“The Auschwitz Escape” releases nationwide today. Reflections on how I discovered the true stories that inspired the novel.

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In November of 2011, I decided to go to visit the Auschwitz death camp in Poland. I’d never been there before. I didn’t really even want to go. But I knew I had to. So I invited several friends — a pastor from the U.S. and his wife, and a pastor from Germany and his wife. Unfortunately, my wife, Lynn, wasn’t able to join me. But the trip had a profound effect on me.

It was a surreal and sobering experience to visit the Auschwitz-Birkenau camp. It’s hard to describe the emotions of standing in an actual gas chamber where people were murdered, seeing the ovens where bodies were burned, walking through the cell blocks, seeing the guard towers and barbed wire and train tracks. It was haunting to realize that more than one million people were systematically murdered there, and most of them were Jews.

While I was there, I purchased a book that explained that there had been many escape attempts from Auschwitz, but only a handful of successful escapes. I was stunned. We had hired a special guide to take us through the camp. He was a really bright, educated man. He had been an excellent guide, and we had learned so much. But he hadn’t mentioned anything about escapes. I had never heard about any escapes. But this book gave a brief description of several of them.

Intrigued, as soon as I got home, I started tracking down any resource I could about these men who had risked everything to get out. How had they succeeded? What was their plan? Who helped them? What did they do when they got out? Did they tell anyone in the Jewish community, or among the Allies, what they had seen, what the Nazis were doing at Auschwitz? The more I learned, the more intrigued I became. It turned out there were several non-fiction books written by several of the men who escaped, and several about them. There were even several novels on the subject. But they were old. Some were out of print. If they once had been discussed – I’m sure they were – but they seemed long forgotten.

As I continued to do my research, I realized that April 7th, 2014 would be the 70th anniversary of the greatest escape in human history – the day Rudolf Vrba and Fred Wetzler escaped from the worst of the Nazi death camps. That’s when I began thinking about writing a novel inspired by these true stories that might draw attention back to the greatest escape in human history by men determined to tell the world the truth about what Adolf Hitler was really doing to the Jews. If I could finish it and release it by the spring of 2014, I thought I might be able help people remember these incredible stories of courage and heroism and faith.

Without question, The Auschwitz Escape was by far the most emotionally exhausting book I’ve ever written. By that I mean I had to immerse myself in the history of the Holocaust – books, documentary films, web sites, museums, research centers, conversations with survivors, conversations with experts, and so forth. And the history is more horrific that you can possibly imagine. Even when you think you understand what happened back then, you uncover more darkness, more evil. My wife and kids could see the effect it was having on me. I could see it, as well.

I knew the story needed hope. Yes, the fact that men escape from this unimaginably cruel extermination camp provides hope. They live. They survive. They tell others. Absolutely. But it wasn’t enough. For me, as an evangelical Christian with Jewish roots on my father’s side, I wanted to find out if any Christians did the right thing to help the Jews. Intellectually, I knew the answer was yes, there were Christians who had done the right thing. But I also knew that far too many people who said they loved Jesus refused to obey Him, refused to love their neighbors during the darkest period in the history of the Jewish people. Some were too scared. Some lost their faith. Some never had any faith at all, they were just giving lip service to the Gospel. It breaks my heart, but tragically it is true. Far too many so-called “Christians” failed the Jewish people when they needed us most.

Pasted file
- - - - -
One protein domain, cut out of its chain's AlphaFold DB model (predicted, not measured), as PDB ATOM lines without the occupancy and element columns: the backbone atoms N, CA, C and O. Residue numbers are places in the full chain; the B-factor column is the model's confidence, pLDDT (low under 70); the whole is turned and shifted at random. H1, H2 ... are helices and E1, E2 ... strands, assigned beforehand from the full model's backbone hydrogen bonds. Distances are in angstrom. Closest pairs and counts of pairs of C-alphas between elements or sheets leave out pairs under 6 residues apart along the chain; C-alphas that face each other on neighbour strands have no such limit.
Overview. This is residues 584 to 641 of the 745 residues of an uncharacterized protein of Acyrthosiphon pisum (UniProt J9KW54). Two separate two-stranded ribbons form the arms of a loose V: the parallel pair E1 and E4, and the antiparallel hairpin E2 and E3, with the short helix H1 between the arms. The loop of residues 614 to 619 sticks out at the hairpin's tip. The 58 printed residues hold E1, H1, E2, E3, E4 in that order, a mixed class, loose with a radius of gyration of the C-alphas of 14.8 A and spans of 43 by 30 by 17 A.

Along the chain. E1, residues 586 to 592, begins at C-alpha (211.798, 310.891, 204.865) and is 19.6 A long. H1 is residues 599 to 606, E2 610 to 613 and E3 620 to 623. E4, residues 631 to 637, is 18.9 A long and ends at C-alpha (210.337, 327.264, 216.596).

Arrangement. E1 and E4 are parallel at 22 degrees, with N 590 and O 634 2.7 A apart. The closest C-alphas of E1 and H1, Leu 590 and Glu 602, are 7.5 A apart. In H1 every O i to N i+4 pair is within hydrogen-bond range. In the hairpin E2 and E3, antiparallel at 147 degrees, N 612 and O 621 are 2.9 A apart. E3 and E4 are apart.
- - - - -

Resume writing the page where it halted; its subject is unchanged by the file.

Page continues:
That’s when I stumbled upon the story of Le Chambon and the pastors of this little Protestant village in France who risked their lives to save thousands of Jews fleeing from Hitler and the Nazis. The more I read, the more I knew this was the story of hope I needed to weave into the novel. And I think it’s the combination of the two stories – the story of a German Jewish teenage boy whose family is nearly wiped out and is sent to Auschwitz, and that a young Frenchman who is a husband and a father and an assistant pastor in Le Chambon, both fictional, but both inspired by true stories – it’s the fusion, the combination of these two story lines, that makes The Auschwitz Escape storyline work for me.

Soon, I got fascinated in who these young men were, how they get sent to Auschwitz, how they met, how different they are, and how they get involved in these escapes. This is what gave me hope, even excitement, if I can use that term, to write every day – trying to understand them and going on this hero’s journey with them both not entirely knowing how the story would wind up when I began.

In addition to going to Auschwitz, and reading everything I could get my hands on, I also traveled to Israel and visited Yad Vashem, the Israeli Holocaust museum and research center. They were very gracious and allowed me to come twice, meet with several of their scholars, ask them many questions, tour their facilities, and try to make sure my work of historical fiction was as accurate as I could possibly make it. Several of the scholars actually knew some of the men who had escaped, had interviewed them, had long discussions with them, and their insights were so helpful.

They also took me down into their vaults and showed me copies of “The Auschwitz Protocol,” the document that was compiled by eyewitness accounts from Rudolf Vrba, Alfred (Fred) Wetzler, Arnost Rosin, and Czeslaw Mordowicz, the four Jewish heroes who risked their lives to tell the world the truth about what the Nazis were really up to. Too few people know these four men’s names, but I hope that will change. The Yad Vashem scholars helped me better understand who they were, and what they wrote, and I hope you take time to understand them, too. It was absolutely fascinating, and I’m deeply grateful for their help.